By: Nick Campbell
By now I’m sure we’ve all encountered a hero in our lifetime. It might have been a parent, grandparent, or a pastor. Whoever it may be there is that special person who had a huge impact in your life. They may have kept you from going down the wrong path, or encouraged you to pursue something positive that is paying off to this day. This is all great and should be celebrated. But what about in relationships? Something known as the “White Knight” syndrome in psychology terms, has had a tremendous effect on people. You’ve known someone stuck in a bad relationship because they are trying their hardest to “save” them. Or the reason some people find themselves attracted to down and out people. The impulse to want to save them from themselves is perfectly normal. It’s a trait in most humans to care about others. But where it gets unhealthy is when people’s lives get shattered behind trying to be the “hero”
Do you or someone you know have a problem with always trying to save someone?
At some point we all need a little help when life overwhelms us, I’m sure anyone can see that. But how do you know when you’re crossing the line between being a friend or partner, and the line of being a savior to someone. Or being the hero? Both can attract someone to you, but eventually this can cause a glitch in the matrix. Here’s how: You fullfil that temporary emotional patch, but once that wears off then what? If you don’t attract them on your own terms what are you left with? The unneeded hero..
No one can be “rescued” I’m sure we can agree on that. But what do you feel drives the impulse of wanting to save someone from themselves?
Again, playing the role of someone’s savior: Can it work? Can anyone truly be “rescued”?, our emotions tell us yes but our logic knows better. That logic has seen the people who go thru one unhealthy relationships after another. Why? Because no one can be saved from the drama if they don’t want to be saved. So it’s up to that individual to take it upon themselves to get their act straight. So what makes you think you’ll succeed in getting someone to change their ways? If you try to do it for them you’ll see the resulting drama..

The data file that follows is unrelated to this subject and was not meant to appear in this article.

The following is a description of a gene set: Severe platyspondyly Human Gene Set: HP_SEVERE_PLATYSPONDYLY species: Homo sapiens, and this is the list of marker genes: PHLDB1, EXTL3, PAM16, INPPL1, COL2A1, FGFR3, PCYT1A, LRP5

Sometimes being a rebound is the easiest way to end up playing the hero to someone. But to avoid that, would you hold off on a relationship if it’s too soon? Even if it felt right at the time? How would you handle that?
The rebound is always the most at risk of being the unwitting “hero”. That’s due to timing because when you come into a new relationship with someone fresh off of an old one, everything you do will shine that much more. It’s human nature to think so. But if that person is merely the “anti” whoever your ex is, it doesn’t mean they are the answer. Sometimes there might be some issues that you need to work thru prior to moving on to someone else. And if you don’t tread carefully on this, that new person you met can end up being the rebound and consequentially the hero..
If you find that a new partner is only attractive to you because they’re merely the “anti” ex, you might want to ask yourself if the hero syndrome applies. Ask yourself: Would I still be feeling this person even if they were similar to my ex?
This could be the most confusing aspect of the hero syndrome. How do you tell that what you’re experiencing is unique and not just a rebound? Does that person bring something unique to the table? Is it special? Could they make you feel that way even if they had some similar qualities to your ex? If they can bring that individually in despite of you having a bad experience in the past, that’s a good sign it’s real. Something to consider and to help separate the two.
Till next time TRP!